That isn't how they're marketing it.

They're marketing it as Space-Fantasy with a heavy emphasis on how it's Pathfinder (a fantasy game) in the far future. Maybe they said they were ramping back on magic in some blog or forum post, but that's not what they put on the back of the book or any of the marketing material I read before buying it.

Quote:
See I have always had a bad reaction to phrases like 'we are paying for the game and should get what we want'. Because it makes an inference that your money should dictate everything the writers and designers do and they have to take it.

That isn't what I said, nor inferred. It's not that I should 'get what I want', it's that I shouldn't be told that my opinion doesn't matter. My opinion matters just as much as everyone else that bought the game. The repeated insistence, by players, that I should 'get over it' because what I want isn't 'the game they made' feels like you saying, 'I got what I want, nah nah ni boo boo.' It's non-productive and doesn't solve anything.

Quote:
IMO the only thing your money buys you is the information they publish. If the game does not do what you want from the concept you have, feel free to look for a system that does it better. Or to homebrew stuff/look for third party support that does what you want for that system.

If they are going to mention magic over and over and over again in their promotional material, how it's pathfinder's far future, how the book is full of spellcasting classes and magic items and new spells, and how it's a universe full of new magical creatures and gods and what-not; how, exactly am I supposed to know that the game isn't heavy on the fantasy side of space-fantasy before paying for it? Where in any of that is any indication that magic isn't a major force in the game?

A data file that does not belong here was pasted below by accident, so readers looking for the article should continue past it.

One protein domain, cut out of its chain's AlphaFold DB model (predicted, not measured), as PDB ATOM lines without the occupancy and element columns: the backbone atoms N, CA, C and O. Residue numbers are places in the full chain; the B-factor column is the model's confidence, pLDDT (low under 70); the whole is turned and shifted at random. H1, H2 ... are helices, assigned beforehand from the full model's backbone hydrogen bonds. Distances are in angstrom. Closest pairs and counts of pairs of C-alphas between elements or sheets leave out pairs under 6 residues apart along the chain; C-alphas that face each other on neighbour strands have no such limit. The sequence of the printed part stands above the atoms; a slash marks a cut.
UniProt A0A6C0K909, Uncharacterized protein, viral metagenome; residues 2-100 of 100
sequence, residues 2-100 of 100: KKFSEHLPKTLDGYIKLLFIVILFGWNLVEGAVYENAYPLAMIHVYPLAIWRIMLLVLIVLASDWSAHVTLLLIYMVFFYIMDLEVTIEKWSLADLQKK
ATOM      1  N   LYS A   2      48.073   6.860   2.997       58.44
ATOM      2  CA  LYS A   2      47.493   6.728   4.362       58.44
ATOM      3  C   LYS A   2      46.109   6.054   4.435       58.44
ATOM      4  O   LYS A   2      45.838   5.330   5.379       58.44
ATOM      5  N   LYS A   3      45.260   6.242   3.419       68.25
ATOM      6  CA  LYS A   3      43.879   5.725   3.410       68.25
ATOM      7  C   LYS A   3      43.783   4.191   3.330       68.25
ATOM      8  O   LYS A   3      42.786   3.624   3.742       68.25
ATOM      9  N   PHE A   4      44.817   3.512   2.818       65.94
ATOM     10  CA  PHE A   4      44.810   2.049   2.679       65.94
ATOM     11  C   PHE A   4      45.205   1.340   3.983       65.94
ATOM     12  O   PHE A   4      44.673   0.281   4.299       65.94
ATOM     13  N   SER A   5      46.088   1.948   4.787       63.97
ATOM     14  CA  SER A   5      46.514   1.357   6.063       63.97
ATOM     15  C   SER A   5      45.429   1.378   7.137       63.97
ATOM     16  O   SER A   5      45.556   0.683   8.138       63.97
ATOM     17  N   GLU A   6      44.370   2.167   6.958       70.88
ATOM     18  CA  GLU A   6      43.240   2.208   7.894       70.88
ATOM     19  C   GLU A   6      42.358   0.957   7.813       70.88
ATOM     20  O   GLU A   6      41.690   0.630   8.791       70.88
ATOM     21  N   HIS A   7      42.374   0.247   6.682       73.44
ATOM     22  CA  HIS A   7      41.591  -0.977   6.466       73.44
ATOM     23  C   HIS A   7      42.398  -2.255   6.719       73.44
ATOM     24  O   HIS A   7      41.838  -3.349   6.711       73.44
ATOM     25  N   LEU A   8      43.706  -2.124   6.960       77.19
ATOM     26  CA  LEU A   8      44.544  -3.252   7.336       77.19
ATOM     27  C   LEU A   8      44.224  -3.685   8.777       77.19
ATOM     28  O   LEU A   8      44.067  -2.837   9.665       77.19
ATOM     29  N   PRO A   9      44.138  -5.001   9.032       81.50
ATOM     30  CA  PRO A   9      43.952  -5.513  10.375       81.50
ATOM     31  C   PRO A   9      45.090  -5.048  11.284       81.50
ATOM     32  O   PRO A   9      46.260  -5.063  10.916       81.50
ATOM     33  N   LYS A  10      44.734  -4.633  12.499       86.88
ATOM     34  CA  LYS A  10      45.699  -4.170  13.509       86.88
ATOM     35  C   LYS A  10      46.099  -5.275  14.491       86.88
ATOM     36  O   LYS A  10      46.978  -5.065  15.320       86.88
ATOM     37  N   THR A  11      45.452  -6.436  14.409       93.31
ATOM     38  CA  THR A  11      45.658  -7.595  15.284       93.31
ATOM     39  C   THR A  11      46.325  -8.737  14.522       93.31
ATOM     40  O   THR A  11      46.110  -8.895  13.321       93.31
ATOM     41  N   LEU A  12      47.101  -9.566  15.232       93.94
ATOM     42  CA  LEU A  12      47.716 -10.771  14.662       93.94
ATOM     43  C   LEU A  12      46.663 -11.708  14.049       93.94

If they had marketed it as Star Wars+Shadow Run+Serenity with a couple of DnD spells and something that looks like the d20 mechanic you're used to, minus the trademark infringements (which is what I feel we got), I might still have bought it.

That game sounds like fun. If I had been sold that I wouldn't be complaining that there aren't things I expected to get out of it. That's what I keep telling my players the game is like, in order to reset their expectations before we start playing, because they all also thought they were getting DnD in Space (now with more lasers) from reading the promotional material.

That's the point I'm trying to make. I got sold one thing, but bought another. That other thing is good, I think. Good enough that I subscribed in spite of it being different than my expectations. Good enough that I'm looking forward to running it, and hopefully playing it. But it isn't what they sold me and I have every right to ask for that. Maybe they won't care because that's not what the developers want out of the game. Maybe they can't figure out a way to make that work. Maybe there aren't enough customers that agree with me to make that profitable. That's all fine. But until I see them come out officially and say, "we're never going to give you what we keep telling you you're buying", I'm going to keep asking for more of what they sold me.